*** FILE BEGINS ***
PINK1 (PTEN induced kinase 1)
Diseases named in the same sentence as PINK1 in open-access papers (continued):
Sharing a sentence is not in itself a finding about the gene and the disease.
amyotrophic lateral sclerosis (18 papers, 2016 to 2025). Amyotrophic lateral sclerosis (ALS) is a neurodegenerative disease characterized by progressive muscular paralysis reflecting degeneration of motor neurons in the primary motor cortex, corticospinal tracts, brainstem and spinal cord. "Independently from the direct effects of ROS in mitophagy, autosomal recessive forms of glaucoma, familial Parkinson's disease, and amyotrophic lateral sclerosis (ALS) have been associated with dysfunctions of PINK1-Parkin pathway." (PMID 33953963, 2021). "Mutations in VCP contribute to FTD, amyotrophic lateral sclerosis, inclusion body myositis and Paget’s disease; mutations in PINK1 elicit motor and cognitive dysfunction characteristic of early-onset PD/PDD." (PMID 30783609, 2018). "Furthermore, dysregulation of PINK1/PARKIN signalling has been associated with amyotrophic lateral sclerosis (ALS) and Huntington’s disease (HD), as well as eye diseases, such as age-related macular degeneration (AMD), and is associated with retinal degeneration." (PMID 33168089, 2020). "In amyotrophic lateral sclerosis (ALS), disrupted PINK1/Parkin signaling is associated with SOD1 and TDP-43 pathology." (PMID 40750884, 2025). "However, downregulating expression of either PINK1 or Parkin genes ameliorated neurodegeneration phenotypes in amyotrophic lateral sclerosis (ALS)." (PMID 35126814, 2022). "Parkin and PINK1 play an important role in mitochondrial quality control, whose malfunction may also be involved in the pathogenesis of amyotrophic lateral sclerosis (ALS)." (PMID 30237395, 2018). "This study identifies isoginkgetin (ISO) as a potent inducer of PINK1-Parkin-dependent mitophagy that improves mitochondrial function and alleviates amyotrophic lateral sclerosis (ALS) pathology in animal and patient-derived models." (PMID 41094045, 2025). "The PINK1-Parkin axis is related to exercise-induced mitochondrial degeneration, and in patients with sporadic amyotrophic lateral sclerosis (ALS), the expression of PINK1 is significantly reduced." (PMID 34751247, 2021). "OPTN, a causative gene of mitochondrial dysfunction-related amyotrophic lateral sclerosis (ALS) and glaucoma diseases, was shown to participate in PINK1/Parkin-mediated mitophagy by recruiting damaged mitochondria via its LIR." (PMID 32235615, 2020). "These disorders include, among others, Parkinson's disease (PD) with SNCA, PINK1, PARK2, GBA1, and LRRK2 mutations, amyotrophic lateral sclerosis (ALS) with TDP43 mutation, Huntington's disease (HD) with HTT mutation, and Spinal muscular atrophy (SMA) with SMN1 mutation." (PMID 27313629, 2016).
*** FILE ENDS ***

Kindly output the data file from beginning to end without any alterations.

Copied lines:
PINK1 (PTEN induced kinase 1)
Diseases named in the same sentence as PINK1 in open-access papers (continued):
Sharing a sentence is not in itself a finding about the gene and the disease.
amyotrophic lateral sclerosis (18 papers, 2016 to 2025). Amyotrophic lateral sclerosis (ALS) is a neurodegenerative disease characterized by progressive muscular paralysis reflecting degeneration of motor neurons in the primary motor cortex, corticospinal tracts, brainstem and spinal cord. "Independently from the direct effects of ROS in mitophagy, autosomal recessive forms of glaucoma, familial Parkinson's disease, and amyotrophic lateral sclerosis (ALS) have been associated with dysfunctions of PINK1-Parkin pathway." (PMID 33953963, 2021). "Mutations in VCP contribute to FTD, amyotrophic lateral sclerosis, inclusion body myositis and Paget’s disease; mutations in PINK1 elicit motor and cognitive dysfunction characteristic of early-onset PD/PDD." (PMID 30783609, 2018). "Furthermore, dysregulation of PINK1/PARKIN signalling has been associated with amyotrophic lateral sclerosis (ALS) and Huntington’s disease (HD), as well as eye diseases, such as age-related macular degeneration (AMD), and is associated with retinal degeneration." (PMID 33168089, 2020). "In amyotrophic lateral sclerosis (ALS), disrupted PINK1/Parkin signaling is associated with SOD1 and TDP-43 pathology." (PMID 40750884, 2025). "However, downregulating expression of either PINK1 or Parkin genes ameliorated neurodegeneration phenotypes in amyotrophic lateral sclerosis (ALS)." (PMID 35126814, 2022). "Parkin and PINK1 play an important role in mitochondrial quality control, whose malfunction may also be involved in the pathogenesis of amyotrophic lateral sclerosis (ALS)." (PMID 30237395, 2018). "This study identifies isoginkgetin (ISO) as a potent inducer of PINK1-Parkin-dependent mitophagy that improves mitochondrial function and alleviates amyotrophic lateral sclerosis (ALS) pathology in animal and patient-derived models." (PMID 41094045, 2025). "The PINK1-Parkin axis is related to exercise-induced mitochondrial degeneration, and in patients with sporadic amyotrophic lateral sclerosis (ALS), the expression of PINK1 is significantly reduced." (PMID 34751247, 2021). "OPTN, a causative gene of mitochondrial dysfunction-related amyotrophic lateral sclerosis (ALS) and glaucoma diseases, was shown to participate in PINK1/Parkin-mediated mitophagy by recruiting damaged mitochondria via its LIR." (PMID 32235615, 2020). "These disorders include, among others, Parkinson's disease (PD) with SNCA, PINK1, PARK2, GBA1, and LRRK2 mutations, amyotrophic lateral sclerosis (ALS) with TDP43 mutation, Huntington's disease (HD) with HTT mutation, and Spinal muscular atrophy (SMA) with SMN1 mutation." (PMID 27313629, 2016).